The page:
Why tropical storms and hurricanes used to be named after women
| Feb 21st 2022 | 2 min read
Storm Eunice, with record winds of up to 122 miles per hour continues to ravage the northern Atlantic, where it has so far killed at least 10 people.
It is the fifth named weather storm of the season, in the United Kingdom, after Arwen, Barra. But how do storms get their names?
Danielle, Rina, Idalia, Katrina. These are some of the names bestowed upon tropical storms (hurricanes), as they wreak havoc in different parts of the globe.
Even though the naming spectrum has broadened over the years, between 1953 to around 1979, only women’s names were used.
In the 19th century, storms got their names based on a geographic location, the year they occurred, and their intensity.
Nowadays, they can get their name off anything…or anyone. The pursuit of a more naming system drove meteorologists to come up with an alphabetical list to identify and name storms.
For example, a storm with A as the initial character (Anne) would become the first storm to occur in the calendar year.
https://womensmediacenter.com/ suggests weathermen in the past chose names of their ex-wives or girlfriends to invoke rage.
The names chosen, however, were “fraught with racism and sexism, personal preferences and vendettas,” according to Atlas Obscura.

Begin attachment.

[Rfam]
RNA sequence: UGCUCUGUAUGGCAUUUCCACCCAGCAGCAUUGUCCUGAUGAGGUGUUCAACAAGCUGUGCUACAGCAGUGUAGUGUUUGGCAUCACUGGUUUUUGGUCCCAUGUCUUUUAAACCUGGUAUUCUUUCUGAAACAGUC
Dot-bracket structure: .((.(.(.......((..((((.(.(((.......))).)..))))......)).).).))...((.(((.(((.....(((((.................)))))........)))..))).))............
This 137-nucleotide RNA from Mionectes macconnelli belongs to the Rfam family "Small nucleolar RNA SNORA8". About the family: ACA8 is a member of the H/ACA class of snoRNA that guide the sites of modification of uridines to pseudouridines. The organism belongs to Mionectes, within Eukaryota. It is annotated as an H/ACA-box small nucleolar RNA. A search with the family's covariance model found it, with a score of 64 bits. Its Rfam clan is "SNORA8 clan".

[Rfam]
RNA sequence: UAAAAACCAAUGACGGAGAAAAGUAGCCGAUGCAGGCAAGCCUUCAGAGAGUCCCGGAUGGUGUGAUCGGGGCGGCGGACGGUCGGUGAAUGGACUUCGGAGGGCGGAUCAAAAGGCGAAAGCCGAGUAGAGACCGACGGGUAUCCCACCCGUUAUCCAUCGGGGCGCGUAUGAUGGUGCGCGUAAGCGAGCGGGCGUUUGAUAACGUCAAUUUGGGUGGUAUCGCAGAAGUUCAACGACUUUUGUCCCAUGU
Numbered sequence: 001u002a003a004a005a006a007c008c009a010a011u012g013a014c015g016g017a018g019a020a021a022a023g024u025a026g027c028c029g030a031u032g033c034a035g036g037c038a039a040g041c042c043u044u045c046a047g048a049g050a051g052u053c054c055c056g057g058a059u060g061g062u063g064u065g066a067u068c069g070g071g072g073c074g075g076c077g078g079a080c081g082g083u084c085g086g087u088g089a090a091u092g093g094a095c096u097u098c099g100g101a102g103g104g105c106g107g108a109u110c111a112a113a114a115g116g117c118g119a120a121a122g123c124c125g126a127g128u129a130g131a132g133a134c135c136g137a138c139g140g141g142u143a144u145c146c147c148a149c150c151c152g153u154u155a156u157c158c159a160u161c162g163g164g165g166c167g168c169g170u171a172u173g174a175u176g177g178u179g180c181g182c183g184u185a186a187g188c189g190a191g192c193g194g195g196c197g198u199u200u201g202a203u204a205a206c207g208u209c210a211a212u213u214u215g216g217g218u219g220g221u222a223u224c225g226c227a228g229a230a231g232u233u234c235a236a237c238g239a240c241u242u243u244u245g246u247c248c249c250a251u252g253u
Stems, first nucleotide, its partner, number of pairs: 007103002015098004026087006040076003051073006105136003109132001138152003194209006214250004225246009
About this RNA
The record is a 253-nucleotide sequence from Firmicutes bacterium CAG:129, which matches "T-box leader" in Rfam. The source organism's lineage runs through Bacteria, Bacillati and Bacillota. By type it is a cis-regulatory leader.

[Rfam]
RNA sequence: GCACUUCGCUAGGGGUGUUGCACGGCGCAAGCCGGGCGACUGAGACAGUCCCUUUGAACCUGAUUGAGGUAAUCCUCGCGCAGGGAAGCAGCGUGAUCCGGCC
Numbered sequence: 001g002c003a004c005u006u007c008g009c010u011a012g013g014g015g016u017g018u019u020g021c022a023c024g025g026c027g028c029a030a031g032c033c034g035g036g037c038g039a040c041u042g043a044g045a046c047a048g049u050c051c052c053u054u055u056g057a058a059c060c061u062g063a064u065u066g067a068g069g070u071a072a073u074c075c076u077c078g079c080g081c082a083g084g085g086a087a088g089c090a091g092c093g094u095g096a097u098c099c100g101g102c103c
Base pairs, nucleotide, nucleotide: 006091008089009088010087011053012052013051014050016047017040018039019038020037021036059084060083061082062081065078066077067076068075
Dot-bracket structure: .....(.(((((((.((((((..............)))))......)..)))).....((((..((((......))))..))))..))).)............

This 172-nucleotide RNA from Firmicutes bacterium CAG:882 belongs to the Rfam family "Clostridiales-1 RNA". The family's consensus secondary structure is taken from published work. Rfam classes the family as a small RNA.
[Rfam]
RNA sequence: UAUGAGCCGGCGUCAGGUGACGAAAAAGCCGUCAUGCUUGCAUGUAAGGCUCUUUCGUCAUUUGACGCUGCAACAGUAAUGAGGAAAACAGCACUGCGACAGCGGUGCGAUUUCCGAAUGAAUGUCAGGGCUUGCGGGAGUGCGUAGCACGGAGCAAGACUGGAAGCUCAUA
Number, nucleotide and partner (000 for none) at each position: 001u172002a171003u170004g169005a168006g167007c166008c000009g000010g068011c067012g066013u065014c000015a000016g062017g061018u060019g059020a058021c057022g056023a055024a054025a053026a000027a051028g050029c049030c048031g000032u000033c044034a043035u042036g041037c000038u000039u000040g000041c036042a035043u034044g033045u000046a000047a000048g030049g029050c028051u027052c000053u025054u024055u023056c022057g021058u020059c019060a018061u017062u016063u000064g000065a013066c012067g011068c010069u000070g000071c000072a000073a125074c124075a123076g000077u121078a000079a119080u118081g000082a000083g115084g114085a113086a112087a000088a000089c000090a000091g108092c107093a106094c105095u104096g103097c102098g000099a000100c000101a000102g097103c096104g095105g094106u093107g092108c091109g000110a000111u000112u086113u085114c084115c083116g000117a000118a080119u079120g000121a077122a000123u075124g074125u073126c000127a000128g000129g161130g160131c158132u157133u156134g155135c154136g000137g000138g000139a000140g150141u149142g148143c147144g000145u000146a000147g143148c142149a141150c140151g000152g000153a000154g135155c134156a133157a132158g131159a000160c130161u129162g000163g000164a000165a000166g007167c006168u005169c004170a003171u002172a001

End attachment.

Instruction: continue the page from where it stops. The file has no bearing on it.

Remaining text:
The system came under severe scrutiny from female meteorologists and activists in the US, who were not impressed.
One Florida feminist Roxcy Bolton led campaigns to persuade the government to stop using female names. Bolton, who died in May 2017 said women deeply resented “being arbitrarily associated with disaster…’” According to History.com, several factors played part in weathermen’s decision to settle on a system of female names, which might have been brought about by the traditional nature of referring to the ocean as a woman.
At the latter stages of the 1900s, forecasters began using male names for storms developing in the Southern Hemisphere. Why name storms?
According to the World Meteorological Organisation, the naming practice was meant to help in the quick identification of storms in warning messages – due to the nature of the human brain to quickly remember a name than numbers or technical terms.
“Experience shows that the use of short, distinctive given names in written as well as spoken communications is quicker and less subject to error than the older more cumbersome latitude-longitude identification methods,” says the Worldmet.Org.
These names also help in exchanging detailed information between hundreds of broadly dispersed stations, ships at sea and coastal bases.
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